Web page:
Returning to the left wing, which Sherman accompanied, we find that it had applied itself in earnest to the destruction of the railway from Atlanta to Augusta, making thorough work of it to Madison, seventy miles from Atlanta, and destroying the bridge over the Oconee River, ten or twelve miles further on. Here, the divergence between the wings was greatest, the distance from Slocum's left to Kilpatrick, on the right, being fifty miles in a direct line. Sherman, however, did not cross the Oconee, but directed Slocum to turn southward along the right bank of the river with Williams's (Twentieth) corps, while Davis's (Fourteenth) took the interior line by a more direct route to Milledgeville, where the left wing assembled on the 23d, the advance of the Twentieth Corps having entered the city the day before, driving out a small force of the enemy, which retreated rapidly across the river, leaving the bridge uninjured. Slocum immediately threw out Jackson's division to the east, covering and securing the bridge for further operations.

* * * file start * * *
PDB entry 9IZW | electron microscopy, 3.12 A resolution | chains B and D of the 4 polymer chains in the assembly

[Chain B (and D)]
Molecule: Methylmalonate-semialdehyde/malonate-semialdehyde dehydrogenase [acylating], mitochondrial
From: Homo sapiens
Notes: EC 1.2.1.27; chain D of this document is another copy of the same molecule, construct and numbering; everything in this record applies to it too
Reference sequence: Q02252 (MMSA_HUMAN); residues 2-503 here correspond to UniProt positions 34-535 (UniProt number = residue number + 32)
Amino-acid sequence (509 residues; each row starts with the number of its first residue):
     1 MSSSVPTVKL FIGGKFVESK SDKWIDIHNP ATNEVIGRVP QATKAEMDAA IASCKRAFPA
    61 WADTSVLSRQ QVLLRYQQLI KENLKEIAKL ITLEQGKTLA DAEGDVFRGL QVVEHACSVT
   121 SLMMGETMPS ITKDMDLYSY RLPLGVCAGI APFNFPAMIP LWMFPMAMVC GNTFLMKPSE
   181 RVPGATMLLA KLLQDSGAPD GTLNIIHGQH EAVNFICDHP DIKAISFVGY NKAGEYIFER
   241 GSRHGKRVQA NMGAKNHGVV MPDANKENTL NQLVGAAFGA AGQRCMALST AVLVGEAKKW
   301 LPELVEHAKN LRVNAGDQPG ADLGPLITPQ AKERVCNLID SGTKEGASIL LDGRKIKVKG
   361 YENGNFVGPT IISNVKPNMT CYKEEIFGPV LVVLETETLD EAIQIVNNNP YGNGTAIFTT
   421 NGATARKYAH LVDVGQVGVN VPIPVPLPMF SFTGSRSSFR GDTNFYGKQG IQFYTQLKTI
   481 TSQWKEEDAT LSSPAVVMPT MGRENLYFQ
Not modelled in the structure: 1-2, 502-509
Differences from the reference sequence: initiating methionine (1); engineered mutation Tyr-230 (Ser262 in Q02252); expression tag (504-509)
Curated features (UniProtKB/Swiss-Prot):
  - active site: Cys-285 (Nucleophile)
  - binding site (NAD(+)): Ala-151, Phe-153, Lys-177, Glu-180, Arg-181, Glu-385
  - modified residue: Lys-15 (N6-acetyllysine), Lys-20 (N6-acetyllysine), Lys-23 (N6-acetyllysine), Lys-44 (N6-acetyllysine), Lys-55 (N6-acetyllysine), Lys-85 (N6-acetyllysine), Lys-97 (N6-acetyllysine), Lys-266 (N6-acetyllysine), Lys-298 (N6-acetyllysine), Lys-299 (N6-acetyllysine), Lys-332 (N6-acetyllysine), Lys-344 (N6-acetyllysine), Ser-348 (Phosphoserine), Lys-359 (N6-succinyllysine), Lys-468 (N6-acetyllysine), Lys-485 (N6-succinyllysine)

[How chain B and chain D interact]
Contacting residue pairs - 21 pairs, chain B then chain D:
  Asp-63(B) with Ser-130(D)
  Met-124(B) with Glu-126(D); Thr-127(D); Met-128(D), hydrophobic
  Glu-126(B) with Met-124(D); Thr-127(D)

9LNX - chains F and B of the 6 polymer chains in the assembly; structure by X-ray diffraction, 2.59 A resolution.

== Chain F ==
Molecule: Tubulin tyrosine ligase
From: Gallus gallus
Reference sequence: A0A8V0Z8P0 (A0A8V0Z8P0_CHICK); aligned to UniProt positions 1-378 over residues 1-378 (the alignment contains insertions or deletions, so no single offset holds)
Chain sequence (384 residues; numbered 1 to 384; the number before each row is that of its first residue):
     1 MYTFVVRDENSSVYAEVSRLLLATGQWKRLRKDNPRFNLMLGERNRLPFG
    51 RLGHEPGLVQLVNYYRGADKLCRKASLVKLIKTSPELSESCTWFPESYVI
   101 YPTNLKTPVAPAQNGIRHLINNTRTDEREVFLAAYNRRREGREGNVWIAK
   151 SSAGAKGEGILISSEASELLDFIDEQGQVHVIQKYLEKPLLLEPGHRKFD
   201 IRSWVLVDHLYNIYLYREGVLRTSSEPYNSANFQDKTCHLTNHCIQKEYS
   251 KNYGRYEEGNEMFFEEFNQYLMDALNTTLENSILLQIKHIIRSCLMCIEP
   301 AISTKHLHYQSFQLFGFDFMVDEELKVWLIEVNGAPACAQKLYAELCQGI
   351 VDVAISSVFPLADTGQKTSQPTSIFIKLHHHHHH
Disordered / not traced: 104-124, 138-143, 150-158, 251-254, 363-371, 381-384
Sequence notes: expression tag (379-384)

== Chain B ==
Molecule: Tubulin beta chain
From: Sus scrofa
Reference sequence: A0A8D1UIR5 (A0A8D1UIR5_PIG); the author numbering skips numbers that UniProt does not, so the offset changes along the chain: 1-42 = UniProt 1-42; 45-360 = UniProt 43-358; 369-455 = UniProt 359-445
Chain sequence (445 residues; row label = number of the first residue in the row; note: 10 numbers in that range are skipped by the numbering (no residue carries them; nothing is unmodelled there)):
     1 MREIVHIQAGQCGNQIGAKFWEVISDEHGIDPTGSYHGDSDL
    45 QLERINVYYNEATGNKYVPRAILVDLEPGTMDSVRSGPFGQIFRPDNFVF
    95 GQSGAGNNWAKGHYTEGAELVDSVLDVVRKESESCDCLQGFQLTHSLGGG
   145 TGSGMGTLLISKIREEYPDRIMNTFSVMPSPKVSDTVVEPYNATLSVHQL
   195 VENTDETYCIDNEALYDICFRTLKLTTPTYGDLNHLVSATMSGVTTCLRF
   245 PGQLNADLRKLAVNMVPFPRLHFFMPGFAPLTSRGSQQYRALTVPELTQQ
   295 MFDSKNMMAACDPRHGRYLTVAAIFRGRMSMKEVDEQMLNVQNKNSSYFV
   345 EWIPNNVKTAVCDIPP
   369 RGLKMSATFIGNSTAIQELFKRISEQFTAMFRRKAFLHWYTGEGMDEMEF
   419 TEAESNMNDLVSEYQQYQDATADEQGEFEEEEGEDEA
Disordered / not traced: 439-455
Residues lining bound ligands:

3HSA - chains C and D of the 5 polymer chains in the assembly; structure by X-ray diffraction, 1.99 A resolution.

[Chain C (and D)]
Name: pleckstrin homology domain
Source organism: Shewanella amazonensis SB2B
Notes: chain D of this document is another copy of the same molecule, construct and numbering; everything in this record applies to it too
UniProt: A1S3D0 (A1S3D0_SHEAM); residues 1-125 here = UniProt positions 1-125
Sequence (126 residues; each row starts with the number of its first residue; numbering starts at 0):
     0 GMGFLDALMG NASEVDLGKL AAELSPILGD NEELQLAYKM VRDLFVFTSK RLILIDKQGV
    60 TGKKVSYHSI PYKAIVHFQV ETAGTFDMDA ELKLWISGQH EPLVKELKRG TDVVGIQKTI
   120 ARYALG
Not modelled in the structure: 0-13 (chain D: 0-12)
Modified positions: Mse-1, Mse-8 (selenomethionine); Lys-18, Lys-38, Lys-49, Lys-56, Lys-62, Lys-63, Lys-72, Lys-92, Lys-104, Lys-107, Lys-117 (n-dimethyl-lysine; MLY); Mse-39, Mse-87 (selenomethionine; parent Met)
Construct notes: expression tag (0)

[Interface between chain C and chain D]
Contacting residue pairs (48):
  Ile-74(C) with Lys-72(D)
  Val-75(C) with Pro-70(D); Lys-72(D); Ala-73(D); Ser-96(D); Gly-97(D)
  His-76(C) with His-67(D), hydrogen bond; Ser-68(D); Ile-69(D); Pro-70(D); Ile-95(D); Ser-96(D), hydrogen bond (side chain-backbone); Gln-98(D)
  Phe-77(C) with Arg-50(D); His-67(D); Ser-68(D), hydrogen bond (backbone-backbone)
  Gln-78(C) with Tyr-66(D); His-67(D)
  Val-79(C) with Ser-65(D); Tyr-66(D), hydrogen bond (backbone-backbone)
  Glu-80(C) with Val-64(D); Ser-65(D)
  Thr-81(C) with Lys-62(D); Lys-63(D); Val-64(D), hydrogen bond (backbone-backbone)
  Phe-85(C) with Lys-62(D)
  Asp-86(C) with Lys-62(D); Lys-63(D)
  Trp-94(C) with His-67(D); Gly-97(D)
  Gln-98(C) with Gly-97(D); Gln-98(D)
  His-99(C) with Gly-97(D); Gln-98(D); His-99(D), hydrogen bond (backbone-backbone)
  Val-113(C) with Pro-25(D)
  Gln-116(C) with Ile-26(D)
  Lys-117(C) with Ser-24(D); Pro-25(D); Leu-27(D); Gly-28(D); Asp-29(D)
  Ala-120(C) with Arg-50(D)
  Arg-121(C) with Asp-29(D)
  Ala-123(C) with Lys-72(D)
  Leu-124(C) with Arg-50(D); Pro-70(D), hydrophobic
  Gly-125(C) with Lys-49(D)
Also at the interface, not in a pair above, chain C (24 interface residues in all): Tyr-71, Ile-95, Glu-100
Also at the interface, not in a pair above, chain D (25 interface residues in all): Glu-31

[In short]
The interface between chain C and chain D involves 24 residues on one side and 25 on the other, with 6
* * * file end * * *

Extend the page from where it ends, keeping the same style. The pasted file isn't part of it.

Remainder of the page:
Sherman's advance from Atlanta drew from Beauregard a rattling volley of telegraphic despatches to all the Confederate officials, civil and military. In these he made much of the fact that he had ordered General Taylor in Alabama to move with his available forces into Georgia; but Taylor had no available forces, and could only go in person to Macon, where he arrived on the 22d, just in time to meet Governor Brown with his Adjutant, Toombs, escaping from the State Capitol on the approach of Slocum's columns. The only organized troops were Wheeler's cavalry, Smith's division of Georgia militia, and a couple of battalions of local volunteers. General Howell Cobb was nominally Confederate commander of "reserves," but there seems to have been no reserves to command. Hardee had been there the day before, coming up from Savannah, and judging rightly that the spread of Sherman's wings from Oconee Bridge to Planters' Factory argued a course toward Augusta or Savannah, he declared that Macon was in no danger and directed Smith to move his division rapidly eastward, to interpose, if possible, between Sherman and Augusta, delaying his march and obstructing the roads. Wheeler, under orders already given, would continue to harass the flank and rear of the National forces. Orders from Richmond had extended Hardee's authority over the theatre of operations in Georgia, and having given the best directions the circumstances allowed, he hastened back to Savannah to strengthen its means of defence and to be in direct communication with Augusta, Charleston, and Richmond.